A letter to PPM this week brings new perspective to the change in culture that prefers participation over performance…and that pride in finishing first is holding everyone else back.
It’s that time of year when we think about the direction of things – before another high school sports season.
It’s also the time of year when we applaud, address, and single out some of the outstanding achievement of area athletes covered by PPM during the past school year. Hence, we recently awarded MAC athletes Nick Tangeman (Marion Local) and Carleigh Deitsch (St. Henry)…and Shelby County League athletes Jenna Cordonnier (Russia) and Griffin Doseck (Anna) as our outstanding ‘scholar-athletes’ from those respective conferences.
They were chosen, by the way, for their combined achievements on the court (or field), in the classroom (GPA), and for stating their own case on an application essay submitted to Press Pros. Applications were reviewed by retired educators and guidance counselors, and we proudly recognized the afore-mentioned four in separate ceremonies this past week. Who could argue, right?
Not so fast. For this is a day when ‘winning’, and separation through demonstrated skill and attitude is not appreciated unanimously. We hear from some people, via email and Facebook, who make a case for a different appreciation for lesser (or different) skill and an attitude of broader inclusion.
One wrote, “While I recognize your effort to honor these young people, to give something back…I wish there wasn’t so much emphasis on ‘winning’. Apparently you need to win a state championship, or be all-league, or all-state at something to be recognized by Press Pros Magazine. There are others who achieve equally, but differently. There should be a platform for equal recognition.”
You get the drift. It is the alternative message of this day, and recognized by the OHSAA, which produced a video a few years back that actually stated, “Winning is not as important as how you play the game.” That’s somewhat paraphrased, and apparently there was some reconsideration, because I haven’t seen that video for the past couple of years.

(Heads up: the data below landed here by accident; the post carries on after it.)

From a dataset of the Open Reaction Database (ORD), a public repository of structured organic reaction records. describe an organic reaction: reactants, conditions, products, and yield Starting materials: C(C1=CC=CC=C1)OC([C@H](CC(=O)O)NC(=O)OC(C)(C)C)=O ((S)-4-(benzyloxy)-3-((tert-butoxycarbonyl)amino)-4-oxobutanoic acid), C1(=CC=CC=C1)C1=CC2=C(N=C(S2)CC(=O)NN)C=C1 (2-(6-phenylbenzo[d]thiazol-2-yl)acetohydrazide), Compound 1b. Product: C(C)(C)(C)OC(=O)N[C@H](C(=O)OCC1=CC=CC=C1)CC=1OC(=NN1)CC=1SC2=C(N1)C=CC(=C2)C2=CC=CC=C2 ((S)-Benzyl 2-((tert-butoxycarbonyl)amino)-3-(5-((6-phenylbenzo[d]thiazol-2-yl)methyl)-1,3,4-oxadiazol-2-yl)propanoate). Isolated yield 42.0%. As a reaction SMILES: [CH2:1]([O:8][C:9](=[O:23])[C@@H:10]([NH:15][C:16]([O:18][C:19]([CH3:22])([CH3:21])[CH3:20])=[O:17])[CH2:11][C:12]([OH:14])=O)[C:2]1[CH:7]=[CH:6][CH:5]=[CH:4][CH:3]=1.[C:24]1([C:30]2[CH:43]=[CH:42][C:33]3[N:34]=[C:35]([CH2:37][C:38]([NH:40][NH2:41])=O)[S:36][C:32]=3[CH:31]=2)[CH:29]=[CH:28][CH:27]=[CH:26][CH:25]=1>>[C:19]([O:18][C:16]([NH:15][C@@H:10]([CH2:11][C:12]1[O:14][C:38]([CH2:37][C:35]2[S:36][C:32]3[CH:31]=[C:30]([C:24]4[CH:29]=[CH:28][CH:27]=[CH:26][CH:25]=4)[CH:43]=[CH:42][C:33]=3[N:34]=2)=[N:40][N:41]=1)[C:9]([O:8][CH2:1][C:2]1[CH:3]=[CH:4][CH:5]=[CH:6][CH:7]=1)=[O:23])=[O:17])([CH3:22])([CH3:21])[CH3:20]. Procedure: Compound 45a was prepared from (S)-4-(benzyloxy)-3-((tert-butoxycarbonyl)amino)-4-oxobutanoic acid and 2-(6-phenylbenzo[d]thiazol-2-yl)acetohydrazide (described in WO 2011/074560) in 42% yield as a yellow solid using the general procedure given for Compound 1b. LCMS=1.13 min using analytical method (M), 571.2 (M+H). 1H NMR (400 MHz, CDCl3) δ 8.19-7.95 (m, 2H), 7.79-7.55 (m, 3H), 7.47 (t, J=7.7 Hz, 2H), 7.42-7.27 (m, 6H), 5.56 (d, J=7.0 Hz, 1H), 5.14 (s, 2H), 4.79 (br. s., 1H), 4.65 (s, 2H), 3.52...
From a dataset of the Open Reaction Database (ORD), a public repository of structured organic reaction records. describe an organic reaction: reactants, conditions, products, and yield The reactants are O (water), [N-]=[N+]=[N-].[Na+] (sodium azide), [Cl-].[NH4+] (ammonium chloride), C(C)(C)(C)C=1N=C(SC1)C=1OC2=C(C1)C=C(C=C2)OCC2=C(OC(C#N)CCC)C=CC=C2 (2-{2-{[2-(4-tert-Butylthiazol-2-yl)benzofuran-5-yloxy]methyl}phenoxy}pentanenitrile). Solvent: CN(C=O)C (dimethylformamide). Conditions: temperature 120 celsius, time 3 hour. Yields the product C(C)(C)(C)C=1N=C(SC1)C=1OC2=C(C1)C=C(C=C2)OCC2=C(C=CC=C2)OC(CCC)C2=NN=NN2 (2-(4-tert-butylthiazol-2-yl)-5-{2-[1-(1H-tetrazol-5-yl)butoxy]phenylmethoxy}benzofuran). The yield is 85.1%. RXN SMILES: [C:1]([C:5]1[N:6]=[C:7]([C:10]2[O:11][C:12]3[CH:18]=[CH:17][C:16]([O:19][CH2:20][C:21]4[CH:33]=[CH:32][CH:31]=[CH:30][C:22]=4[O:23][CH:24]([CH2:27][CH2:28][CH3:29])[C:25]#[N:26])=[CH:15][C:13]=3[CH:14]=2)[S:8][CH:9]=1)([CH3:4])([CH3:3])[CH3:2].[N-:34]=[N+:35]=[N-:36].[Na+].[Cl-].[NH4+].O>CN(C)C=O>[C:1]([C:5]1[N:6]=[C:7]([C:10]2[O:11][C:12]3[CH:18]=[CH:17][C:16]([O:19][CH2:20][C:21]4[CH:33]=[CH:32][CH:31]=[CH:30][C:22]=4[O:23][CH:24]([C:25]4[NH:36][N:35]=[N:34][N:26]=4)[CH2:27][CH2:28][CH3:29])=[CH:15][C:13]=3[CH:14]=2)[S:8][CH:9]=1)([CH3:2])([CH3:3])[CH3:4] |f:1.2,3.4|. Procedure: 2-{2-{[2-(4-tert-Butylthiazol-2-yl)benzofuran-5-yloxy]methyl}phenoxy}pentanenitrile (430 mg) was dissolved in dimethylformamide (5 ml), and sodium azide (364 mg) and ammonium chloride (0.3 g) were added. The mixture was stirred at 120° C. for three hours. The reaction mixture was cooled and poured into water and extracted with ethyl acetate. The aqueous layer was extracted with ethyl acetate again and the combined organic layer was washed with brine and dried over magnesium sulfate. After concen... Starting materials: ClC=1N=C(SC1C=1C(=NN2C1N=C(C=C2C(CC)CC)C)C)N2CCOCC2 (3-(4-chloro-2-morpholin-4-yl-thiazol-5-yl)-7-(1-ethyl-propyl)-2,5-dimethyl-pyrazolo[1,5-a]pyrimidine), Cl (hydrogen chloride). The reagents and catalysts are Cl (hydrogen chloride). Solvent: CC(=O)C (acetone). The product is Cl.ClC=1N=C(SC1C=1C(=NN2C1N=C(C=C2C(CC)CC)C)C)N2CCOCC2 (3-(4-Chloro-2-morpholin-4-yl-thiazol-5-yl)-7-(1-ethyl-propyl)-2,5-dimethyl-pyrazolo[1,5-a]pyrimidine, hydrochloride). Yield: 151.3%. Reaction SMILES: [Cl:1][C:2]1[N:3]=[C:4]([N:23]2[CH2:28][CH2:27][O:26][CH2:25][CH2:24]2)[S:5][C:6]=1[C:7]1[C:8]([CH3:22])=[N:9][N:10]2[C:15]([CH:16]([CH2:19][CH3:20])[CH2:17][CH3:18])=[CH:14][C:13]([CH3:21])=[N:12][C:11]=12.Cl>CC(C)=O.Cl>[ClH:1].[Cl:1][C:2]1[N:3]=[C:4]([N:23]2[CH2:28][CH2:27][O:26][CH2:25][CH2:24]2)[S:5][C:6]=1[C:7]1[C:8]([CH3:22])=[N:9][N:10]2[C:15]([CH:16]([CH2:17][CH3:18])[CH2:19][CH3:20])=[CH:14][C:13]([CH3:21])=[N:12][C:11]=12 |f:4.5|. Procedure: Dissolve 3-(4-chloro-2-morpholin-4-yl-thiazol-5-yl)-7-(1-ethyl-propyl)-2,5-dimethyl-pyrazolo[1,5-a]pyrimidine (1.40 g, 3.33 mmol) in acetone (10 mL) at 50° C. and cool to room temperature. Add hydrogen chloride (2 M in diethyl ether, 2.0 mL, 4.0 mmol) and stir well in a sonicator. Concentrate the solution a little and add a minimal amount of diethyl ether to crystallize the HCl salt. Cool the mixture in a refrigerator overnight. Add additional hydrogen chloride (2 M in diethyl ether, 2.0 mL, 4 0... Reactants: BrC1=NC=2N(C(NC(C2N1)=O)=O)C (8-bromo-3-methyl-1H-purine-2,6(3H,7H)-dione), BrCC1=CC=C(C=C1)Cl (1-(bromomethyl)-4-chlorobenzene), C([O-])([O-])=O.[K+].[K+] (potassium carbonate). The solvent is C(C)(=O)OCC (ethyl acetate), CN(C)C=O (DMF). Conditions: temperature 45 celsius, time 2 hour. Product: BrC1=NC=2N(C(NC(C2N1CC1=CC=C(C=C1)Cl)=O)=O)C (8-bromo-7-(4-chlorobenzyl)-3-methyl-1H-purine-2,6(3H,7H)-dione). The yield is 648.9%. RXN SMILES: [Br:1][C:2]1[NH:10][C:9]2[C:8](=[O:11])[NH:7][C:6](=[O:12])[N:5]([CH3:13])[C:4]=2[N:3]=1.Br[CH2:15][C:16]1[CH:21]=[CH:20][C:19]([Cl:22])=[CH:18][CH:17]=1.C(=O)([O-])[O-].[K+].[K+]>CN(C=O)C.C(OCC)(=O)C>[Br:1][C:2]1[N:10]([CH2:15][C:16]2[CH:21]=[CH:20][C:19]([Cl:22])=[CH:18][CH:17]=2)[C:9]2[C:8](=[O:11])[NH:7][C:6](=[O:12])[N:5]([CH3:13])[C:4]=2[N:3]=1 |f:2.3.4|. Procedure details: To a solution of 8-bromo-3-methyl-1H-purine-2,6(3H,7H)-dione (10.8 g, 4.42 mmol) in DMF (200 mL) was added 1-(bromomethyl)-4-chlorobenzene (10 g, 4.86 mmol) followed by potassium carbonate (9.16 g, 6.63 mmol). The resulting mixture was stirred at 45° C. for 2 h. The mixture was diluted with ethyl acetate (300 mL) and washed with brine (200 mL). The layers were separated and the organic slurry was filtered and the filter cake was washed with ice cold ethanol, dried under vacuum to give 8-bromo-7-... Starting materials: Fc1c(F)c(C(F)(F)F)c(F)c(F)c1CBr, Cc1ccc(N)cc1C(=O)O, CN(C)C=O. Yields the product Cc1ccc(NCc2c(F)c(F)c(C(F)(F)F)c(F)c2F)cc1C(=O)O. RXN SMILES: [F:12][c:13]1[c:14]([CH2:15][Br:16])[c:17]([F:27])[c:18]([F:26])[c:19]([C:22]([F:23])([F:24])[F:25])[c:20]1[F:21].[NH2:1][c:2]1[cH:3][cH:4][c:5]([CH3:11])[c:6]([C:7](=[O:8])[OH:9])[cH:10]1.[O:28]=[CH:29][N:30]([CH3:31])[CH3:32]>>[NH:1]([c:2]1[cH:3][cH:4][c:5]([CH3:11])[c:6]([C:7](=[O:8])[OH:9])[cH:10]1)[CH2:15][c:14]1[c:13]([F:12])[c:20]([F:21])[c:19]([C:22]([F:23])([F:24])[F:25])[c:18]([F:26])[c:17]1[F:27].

We’ve become a culture that talks out of both sides of our mouths, because ‘winning’ has always been a welcomed by-product of competition. And, can you imagine losing to Michigan in November? So we’ve always cherished finishing first, and the effort necessary to be recognized as the best. But in recent years there’s been a softening, and an empathy for those with different ambitions. We want a more inclusive attitude. And while that’s good and noble, it cannot, or should not, diminish the recognition of those who still strive to be the best.
Because, competition and achievement is the blueprint of our way of life. And winning is a pattern of behavior that follows each of us every step of the way. It’s how you get the opportunities you want in life…the college, the job, the spouse, the retirement – the independence! Everything, if you think about it, is predicated on an attitude of winning.
In remarks at this week’s Shelby County League presentation, I reminded those who listened of something that former Ohio State coach Woody Hayes used to say in the class he taught during winter quarter at St. John Arena. He would say, “There is no substitute for winning…because you set goals, and prepare to achieve those goals. And there will always be someone who wants what you want, and may want it more. So why, when you’ve worked that hard, would you be satisfied to finish second?”
And then he’d add. “Winning is a by-product of preparation and will, and ‘leaders’ are born from winning.”
No one ever argued with Woody, even though his zeal for competition would eventually become his rightful downfall. But to that business about talking from both sides, to this day we revere his memory, his record, and his character. A quarter century after his death, there is nothing more noble in Ohio than the memory of Woody Hayes.
And to those who squirm over our recognition, we make no excuse or apology. It is what it is, as we also recognize another remarkable attribute of “winners”…which is a genuine respect for those who do not have the same gifts and abilities – sportsmanship. For I see this each year, from kids like Nick Tangeman, Carleigh Deitsch, Jenna Cordonnier, and Griffin Doseck. They’re taught this from the first day on, by another important component to the blueprint. They learn from parents who once learned for themselves. So it comes from ‘the home’, the foundation of who we are.
Some will continue to appreciate winning because they’re comforted in knowing that some still work that hard. And some will disagree with the hard facts of it, but to Woody’s point, we’re also comforted by those who emerge from the process to become the next generation of leaders. That’s American, too.
And if you’re unhappy with the direction of things – with today’s leaders – check their background. See what they’ve won!